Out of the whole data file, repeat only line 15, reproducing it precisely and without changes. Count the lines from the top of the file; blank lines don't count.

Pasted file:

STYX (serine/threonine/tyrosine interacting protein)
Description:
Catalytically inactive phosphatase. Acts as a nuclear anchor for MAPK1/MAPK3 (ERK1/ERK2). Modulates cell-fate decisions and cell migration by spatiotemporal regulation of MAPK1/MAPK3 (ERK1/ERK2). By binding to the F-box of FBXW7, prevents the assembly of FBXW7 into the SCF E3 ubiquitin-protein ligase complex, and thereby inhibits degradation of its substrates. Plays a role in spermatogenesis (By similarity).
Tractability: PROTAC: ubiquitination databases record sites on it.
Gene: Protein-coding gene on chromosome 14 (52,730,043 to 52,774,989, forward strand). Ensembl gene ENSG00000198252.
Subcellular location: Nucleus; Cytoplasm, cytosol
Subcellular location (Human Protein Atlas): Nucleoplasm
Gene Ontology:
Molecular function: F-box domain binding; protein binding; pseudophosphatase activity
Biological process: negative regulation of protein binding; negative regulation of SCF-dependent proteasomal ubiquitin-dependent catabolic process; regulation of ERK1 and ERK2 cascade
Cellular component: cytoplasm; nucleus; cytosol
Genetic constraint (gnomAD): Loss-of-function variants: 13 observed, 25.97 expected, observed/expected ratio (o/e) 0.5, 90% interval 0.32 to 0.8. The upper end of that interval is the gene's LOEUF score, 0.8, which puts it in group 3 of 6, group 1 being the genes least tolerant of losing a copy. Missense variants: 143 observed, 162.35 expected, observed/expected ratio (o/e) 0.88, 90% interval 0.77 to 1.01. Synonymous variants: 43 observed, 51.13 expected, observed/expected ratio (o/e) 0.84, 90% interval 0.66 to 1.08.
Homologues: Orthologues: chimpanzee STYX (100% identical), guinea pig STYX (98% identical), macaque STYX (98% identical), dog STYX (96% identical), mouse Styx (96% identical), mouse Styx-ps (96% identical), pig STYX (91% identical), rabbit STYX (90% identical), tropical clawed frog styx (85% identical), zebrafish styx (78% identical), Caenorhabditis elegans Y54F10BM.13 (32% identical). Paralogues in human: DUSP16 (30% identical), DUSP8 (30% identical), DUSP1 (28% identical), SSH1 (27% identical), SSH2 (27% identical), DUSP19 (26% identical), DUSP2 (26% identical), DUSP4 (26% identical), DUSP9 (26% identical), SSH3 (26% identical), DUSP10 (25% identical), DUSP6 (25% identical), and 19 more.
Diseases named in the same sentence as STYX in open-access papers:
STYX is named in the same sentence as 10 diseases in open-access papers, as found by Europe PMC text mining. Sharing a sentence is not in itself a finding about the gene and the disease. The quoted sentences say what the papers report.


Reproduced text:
STYX is named in the same sentence as 10 diseases in open-access papers, as found by Europe PMC text mining. Sharing a sentence is not in itself a finding about the gene and the disease. The quoted sentences say what the papers report.